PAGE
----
Prime Minister, Hon Bruce Golding, returned to the witness chair at the enquiry into the Christopher Coke extradition on Wednesday March 23, to answer more questions from his attorney, Hugh Small.

Among the issues Mr. Golding dealt with was his statement made in 2010 that, "constitutional rights do not begin in Liguanea".  

Mr. Golding explained that the comment was not made in reference to the United States embassy, which is located in Liguanea. He said it was an attempt to demonstrate that people of both the Jamaican upper and lower classes, should be guaranteed the same constitutional rights.

“There is a view that carries a fair amount of sway in our society, that when you’re dealing with persons who are reputed to be criminal wrongdoers that issues of constitutional rights are flexible and indispensible. And, what I was seeking to convey in that statement, was that concern about constitutional rights must not only apply to uptown people, they apply to downtown people, as well,” Mr. Golding explained.

The Prime Minister was also questioned on his knowledge of the involvement of the United States law firm, Manatt, Phelps and Phillips (MPP), in the extradition issue. He told the Commission that he had become aware of their involvement in December 2009, following a briefing at Jamaica House by members of a team, on their return from Washington D.C.

He said he was informed by Solicitor General, Douglas Leys, that he had been introduced to representatives of the law firm by attorney Harold Brady.

“I subsequently learned from Mr. Brady, that a representative of (MPP) attended the meeting at the State Department. I got the impression from Mr. Brady, at the time, that their attendance at the meeting had to do with the mandate, or purpose for which they had been engaged by the Jamaica Labour Party,” he explained.

“Indeed he told me that the representative who attended the meeting, Mr. DeGregory, is a former employee of the Department of Justice. I think he was a former deputy assistant Attorney General in the Justice Department, and it was through his own effort that he happened to be present at the meeting, but took no part,” the Prime Minister added.

Mr. Golding also explained to the Commission that his statements last year that the government was being “stonewalled”, and that there was a “stalemate” between the Governments of the United States and Jamaica regarding the extradition of Mr. Coke, was based on his own perception of the matter after the reaction from representatives of the U.S. Embassy.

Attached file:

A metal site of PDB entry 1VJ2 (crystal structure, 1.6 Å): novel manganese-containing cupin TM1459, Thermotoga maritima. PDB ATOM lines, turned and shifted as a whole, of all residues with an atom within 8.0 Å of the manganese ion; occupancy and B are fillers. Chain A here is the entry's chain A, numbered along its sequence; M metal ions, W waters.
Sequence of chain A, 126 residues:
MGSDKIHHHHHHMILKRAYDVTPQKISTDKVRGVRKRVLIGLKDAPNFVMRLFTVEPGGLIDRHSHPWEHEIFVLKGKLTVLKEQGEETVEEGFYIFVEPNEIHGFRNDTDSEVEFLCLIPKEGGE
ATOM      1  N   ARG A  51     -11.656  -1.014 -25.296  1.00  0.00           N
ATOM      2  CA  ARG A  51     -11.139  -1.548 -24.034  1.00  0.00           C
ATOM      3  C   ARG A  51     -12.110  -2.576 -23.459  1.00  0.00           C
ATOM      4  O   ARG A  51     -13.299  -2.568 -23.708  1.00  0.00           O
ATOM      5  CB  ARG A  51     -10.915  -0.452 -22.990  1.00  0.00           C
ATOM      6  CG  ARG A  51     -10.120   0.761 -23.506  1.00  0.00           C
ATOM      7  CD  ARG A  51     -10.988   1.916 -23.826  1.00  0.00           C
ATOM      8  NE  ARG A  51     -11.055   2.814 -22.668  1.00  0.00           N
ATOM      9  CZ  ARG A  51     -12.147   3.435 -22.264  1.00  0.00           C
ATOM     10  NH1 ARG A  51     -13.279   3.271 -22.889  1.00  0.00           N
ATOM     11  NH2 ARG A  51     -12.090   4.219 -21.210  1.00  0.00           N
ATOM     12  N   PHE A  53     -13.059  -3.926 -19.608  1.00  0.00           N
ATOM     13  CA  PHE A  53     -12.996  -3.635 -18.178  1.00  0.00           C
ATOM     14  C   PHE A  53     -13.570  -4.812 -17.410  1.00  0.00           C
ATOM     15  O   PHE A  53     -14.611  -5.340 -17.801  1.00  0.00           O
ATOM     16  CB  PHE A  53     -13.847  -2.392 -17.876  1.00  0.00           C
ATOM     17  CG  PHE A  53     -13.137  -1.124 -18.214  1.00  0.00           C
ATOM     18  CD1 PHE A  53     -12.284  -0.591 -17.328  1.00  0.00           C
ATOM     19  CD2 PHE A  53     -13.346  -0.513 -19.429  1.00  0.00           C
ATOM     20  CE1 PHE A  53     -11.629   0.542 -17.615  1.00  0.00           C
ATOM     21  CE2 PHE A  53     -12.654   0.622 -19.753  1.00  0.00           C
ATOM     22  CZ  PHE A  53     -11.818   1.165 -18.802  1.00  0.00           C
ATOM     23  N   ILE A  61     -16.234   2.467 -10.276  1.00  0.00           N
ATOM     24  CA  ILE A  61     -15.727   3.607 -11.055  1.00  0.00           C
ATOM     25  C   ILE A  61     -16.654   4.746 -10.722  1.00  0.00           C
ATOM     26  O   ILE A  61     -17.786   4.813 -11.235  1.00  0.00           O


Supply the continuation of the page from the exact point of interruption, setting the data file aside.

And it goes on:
“If it is argued that at the time when I took the decision to authorise Mr. Brady to engage the services of Manatt, (if) it is argued that that time was premature because there was no stalemate and there was no stonewalling, my response to that, Mr. Chairman, is that my own perception at that time, my own perceptiveness, was that we were not going to get anywhere in this matter. You don’t have to wait until you crash into a wall, to know that there is a road block,” he said. 

He testified that, based on the information reported to him, it was clear that the United States Government was not only being insistent that the authorization to proceed must be signed speedily, but they were also telling the Government of Jamaica what their decision on the matter should be.

“I got a sense that we were spitting in the wind, and that those discussions had nowhere to go,” he said.

“In addition to that I used other means that were available to me, communicating within the local diplomatic community, to try to make a determination as to how far would these discussions go. The response that I got, was that we could talk until the cows come home, we were not going to get any serious consideration of the issues that we had raised,” he testified.

Mr. Golding is expected to return to the Commission on Thursday March 23 to be cross-examined.



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